Para Swimming

Canada's Aurélie Rivard captures 2nd gold medal in Tokyo

Canada’s Aurélie Rivard has struck gold for a second time in Tokyo, swimming to first place in the women's S10 400-metre freestyle on Wednesday. 

Canadian becomes a 5-time Paralympic champion with her victory

Canada's Aurélie Rivard reacts after winning the gold medal in the women's S10 400-metre freestyle at the Tokyo Paralympic Games. (Adam Pretty/Getty Images)

Canada's Aurélie Rivard has struck gold for a second time in Tokyo, successfully defending another Paralympic title at the Games.

The 25-year-old had a powerful race, obliterating her own world record by finishing with a time of four minutes 24.08 seconds in the women's S10 400-metre freestyle on Wednesday. 

Heading out to receive her gold on the podium, the athlete said she wondered whether it "might be the last time." 

"Enjoy every second," she said. "That's exactly what I did."

The gold medal is Rivard's fourth time on the podium in Tokyo, tying the number of medals that she won in Rio 2016.

WATCH | Rivard shatters her world record for gold in Tokyo: 

Aurélie Rivard smashes own world record, adds another gold to Paralympic tally

3 months ago
8:02
The St-Jean-Sur-Richelieu, Que. native swims to gold in the women's 400m freestyle S10 final. 8:02

"My race went great. I really wanted to focus on the technical aspects, like I did in the 100 free," Rivard said. "When I noticed I was ahead of the other girls, I just focused on the black line at the bottom of the pool and on finishing the race as fast as I could and see if I could lower the world record.

"I'm really happy to have lowered it and to have won the gold medal."

It's also the second gold of the day for Canada, the first being captured by Greg Stewart in the men's F46 shot put. 

Rivard, of St-Jean-Sur-Richelieu, Que., was explosive off the start, establishing her lead early on in the competition. Halfway through the race, her competitors fell away. 

When she touched the wall, the Canadian beat her own world record set in 2018 by over five seconds.

The feat also made her a five-time Paralympic champion. 

Rivard's old record was still slightly faster than the time put down by Bianka Pap of Hungary, who earned silver with a time of 4:29.83. Oliwia Jablonska of Poland won the bronze.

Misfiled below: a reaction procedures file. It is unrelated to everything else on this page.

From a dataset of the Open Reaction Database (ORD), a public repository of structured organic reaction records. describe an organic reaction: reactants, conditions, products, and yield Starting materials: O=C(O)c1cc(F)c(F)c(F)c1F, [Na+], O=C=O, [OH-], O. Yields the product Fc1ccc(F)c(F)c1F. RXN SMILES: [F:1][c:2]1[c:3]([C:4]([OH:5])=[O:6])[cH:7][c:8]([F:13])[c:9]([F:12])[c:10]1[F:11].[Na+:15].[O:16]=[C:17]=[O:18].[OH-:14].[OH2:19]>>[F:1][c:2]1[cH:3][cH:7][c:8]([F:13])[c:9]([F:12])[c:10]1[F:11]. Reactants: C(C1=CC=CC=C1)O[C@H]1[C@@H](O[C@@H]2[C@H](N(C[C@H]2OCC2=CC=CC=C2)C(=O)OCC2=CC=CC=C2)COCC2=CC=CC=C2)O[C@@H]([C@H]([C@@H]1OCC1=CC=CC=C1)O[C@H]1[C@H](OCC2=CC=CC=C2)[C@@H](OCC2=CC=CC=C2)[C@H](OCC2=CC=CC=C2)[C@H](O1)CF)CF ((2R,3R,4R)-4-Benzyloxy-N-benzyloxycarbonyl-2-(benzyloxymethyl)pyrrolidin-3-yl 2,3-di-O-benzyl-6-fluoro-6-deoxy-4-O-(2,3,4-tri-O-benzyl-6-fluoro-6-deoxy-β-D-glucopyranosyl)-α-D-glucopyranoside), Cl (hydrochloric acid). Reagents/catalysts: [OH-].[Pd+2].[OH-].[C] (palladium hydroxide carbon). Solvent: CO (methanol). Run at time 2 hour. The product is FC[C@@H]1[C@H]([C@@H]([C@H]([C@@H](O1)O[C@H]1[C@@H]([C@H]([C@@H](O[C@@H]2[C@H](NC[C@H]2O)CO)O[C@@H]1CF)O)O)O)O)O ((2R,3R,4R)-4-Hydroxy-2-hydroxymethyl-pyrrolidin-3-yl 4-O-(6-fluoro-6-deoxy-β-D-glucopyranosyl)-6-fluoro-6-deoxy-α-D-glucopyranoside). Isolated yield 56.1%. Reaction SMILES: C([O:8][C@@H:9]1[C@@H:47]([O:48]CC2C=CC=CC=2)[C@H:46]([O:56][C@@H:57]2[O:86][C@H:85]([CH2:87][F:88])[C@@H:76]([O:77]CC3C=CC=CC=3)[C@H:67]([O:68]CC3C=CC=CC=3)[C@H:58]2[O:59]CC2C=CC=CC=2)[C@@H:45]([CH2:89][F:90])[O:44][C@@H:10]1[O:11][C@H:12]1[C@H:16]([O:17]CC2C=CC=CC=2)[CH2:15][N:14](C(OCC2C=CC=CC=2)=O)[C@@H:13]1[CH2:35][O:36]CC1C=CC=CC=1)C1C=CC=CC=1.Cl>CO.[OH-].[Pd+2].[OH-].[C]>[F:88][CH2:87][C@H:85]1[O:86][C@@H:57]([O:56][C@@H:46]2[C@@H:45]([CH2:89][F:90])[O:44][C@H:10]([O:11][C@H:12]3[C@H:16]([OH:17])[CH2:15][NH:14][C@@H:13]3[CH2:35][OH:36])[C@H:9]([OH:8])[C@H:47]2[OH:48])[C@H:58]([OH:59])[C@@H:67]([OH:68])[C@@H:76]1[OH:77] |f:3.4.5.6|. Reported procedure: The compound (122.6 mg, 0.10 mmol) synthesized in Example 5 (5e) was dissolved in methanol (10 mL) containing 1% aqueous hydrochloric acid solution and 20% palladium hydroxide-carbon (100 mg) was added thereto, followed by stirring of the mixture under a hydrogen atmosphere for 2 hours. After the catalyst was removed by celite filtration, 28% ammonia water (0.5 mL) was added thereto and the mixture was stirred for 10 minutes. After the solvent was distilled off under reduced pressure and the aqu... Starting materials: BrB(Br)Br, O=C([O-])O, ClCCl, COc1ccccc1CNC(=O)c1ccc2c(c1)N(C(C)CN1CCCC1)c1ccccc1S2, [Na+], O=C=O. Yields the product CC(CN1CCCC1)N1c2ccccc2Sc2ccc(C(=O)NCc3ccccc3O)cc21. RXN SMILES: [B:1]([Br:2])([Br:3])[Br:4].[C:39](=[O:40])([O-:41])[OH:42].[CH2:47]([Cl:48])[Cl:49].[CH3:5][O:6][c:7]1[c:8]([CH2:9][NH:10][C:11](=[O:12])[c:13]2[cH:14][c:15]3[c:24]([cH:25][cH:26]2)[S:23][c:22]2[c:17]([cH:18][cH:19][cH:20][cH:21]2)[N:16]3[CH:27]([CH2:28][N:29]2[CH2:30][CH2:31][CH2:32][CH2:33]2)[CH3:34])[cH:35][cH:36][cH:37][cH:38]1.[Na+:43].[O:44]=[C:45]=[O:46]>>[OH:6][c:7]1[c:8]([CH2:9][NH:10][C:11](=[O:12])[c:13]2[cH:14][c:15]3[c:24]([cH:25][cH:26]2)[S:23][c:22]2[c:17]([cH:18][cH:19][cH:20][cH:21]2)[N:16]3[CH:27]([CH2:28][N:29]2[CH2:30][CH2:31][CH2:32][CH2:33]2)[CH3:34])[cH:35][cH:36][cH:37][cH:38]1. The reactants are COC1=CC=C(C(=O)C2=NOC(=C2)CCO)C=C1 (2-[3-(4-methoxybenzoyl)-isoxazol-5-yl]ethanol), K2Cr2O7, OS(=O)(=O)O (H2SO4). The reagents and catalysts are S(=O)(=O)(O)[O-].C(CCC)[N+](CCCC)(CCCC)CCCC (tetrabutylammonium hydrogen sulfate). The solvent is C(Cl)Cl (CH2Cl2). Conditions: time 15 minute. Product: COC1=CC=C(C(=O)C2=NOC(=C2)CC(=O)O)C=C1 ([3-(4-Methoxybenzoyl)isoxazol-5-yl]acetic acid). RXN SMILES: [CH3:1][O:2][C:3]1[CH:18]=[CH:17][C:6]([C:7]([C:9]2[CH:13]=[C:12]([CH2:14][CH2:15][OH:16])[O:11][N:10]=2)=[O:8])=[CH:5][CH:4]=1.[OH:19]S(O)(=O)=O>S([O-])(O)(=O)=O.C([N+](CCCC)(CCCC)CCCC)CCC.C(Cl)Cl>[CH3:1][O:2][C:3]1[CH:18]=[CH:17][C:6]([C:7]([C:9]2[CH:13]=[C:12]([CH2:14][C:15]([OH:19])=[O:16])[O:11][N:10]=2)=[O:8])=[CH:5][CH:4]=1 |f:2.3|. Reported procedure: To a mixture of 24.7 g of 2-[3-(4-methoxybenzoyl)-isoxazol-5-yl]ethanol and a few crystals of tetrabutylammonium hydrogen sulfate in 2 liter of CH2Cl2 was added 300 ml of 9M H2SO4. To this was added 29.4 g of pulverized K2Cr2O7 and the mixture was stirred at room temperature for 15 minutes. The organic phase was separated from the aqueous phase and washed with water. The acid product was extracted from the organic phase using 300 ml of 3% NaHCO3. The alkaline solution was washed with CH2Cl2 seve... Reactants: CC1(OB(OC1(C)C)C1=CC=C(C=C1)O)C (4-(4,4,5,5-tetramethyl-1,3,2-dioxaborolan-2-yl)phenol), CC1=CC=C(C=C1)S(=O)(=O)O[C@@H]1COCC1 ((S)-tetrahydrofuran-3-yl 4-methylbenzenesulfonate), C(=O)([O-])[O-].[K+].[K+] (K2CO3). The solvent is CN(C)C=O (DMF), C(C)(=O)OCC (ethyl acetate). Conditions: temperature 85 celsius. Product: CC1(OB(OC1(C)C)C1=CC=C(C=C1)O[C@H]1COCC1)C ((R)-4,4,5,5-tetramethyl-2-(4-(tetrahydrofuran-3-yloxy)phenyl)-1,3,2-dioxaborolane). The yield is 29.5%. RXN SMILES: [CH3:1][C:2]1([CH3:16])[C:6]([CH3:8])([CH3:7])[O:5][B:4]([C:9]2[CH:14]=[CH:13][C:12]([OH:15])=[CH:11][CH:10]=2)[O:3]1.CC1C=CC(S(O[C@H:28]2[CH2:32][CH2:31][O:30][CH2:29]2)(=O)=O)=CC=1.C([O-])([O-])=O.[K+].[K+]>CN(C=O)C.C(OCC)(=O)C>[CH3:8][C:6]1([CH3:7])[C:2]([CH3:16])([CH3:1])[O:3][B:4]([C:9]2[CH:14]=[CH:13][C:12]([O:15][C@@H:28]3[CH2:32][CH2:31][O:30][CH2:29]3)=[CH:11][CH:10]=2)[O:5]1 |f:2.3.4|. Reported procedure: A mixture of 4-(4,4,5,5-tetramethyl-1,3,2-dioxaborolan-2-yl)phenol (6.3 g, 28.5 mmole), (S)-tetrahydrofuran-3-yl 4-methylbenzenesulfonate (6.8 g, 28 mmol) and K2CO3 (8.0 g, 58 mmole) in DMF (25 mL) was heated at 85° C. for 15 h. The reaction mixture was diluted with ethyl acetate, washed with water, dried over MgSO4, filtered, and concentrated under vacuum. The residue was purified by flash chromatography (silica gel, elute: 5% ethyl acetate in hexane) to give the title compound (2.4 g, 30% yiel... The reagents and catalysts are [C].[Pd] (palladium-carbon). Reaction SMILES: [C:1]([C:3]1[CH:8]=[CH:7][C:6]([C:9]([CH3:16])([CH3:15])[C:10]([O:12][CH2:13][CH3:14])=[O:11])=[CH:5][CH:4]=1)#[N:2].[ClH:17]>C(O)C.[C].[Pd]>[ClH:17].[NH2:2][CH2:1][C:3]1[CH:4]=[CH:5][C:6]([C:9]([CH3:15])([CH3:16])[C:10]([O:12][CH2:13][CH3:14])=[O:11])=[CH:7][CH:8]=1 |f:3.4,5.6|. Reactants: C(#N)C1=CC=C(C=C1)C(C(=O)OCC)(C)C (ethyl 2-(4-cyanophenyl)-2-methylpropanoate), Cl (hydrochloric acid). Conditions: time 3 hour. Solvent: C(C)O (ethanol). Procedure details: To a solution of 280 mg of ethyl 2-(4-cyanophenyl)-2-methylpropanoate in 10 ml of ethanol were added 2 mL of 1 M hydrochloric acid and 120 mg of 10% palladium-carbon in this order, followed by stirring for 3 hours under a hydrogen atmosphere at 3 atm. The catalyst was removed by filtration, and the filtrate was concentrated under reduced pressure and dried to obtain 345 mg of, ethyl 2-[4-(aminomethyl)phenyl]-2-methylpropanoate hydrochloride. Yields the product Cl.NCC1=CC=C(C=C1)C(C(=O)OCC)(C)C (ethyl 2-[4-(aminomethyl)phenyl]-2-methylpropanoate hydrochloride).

WATCH | Canadian tops podium for second time at Tokyo Aquatic Centre:

Aurélie Rivard collects 2nd gold medal of Tokyo Paralympics

3 months ago
3:41
Aurélie Rivard of St-Jean-Sur-Richelieu, Que., stands on top of the podium for the second time following the women's S10 400-metre freestyle final. 3:41

Four medals in Tokyo

The Canadian athlete started off her stretch in Tokyo by winning a bronze medal in the S10 50-metre freestyle. But Rivard was attempting to defend a Paralympic title and left not fully content with her performance. 

She came back to win Canada's first gold in Tokyo, where she repeated as champion in the women's S10 100-metre freestyle. Not only that, but Rivard broke her own world record in the event twice that day alone. 

The Canadian swimmer also earned a bronze after a chaotic women's 4x100-metre freestyle relay — both Great Britain and the United States were disqualified after the race, then protested its outcome.

WATCH | Rivard on complex feelings of 400-metre freestyle: 

Canada's Aurélie Rivard reflects on 2nd gold medal in Tokyo

3 months ago
1:49
St-Jean-Sur-Richelieu, Que. native Aurélie Rivard smashed her own world record and added another gold medal to her Paralympic tally. 1:49

The decision was upheld, which meant that Canada rose up the standings from fifth and landed on the podium. 

Rivard said she was nervous coming into the race, referencing her experience at the world championships in 2019 where she was left with shortness of breath and had difficulty walking after a second-place finish. 

"I was a lot more nervous, I would say, heading into this race, but I know that I put in the work," she said. 

"Of course it was more special and I enjoyed the podium a bit more than usual."

The competitions left on her schedule, Rivard said, are "bonus events."

"I just want to do, obviously, the best that I can and see what I place," she said. "But I'm trying as much as possible not to put pressure on them, because I know that they don't mean the same thing [as] the freestyle events to me."

But, she went on, "you never know. I'm just going to swim as fast as possible."

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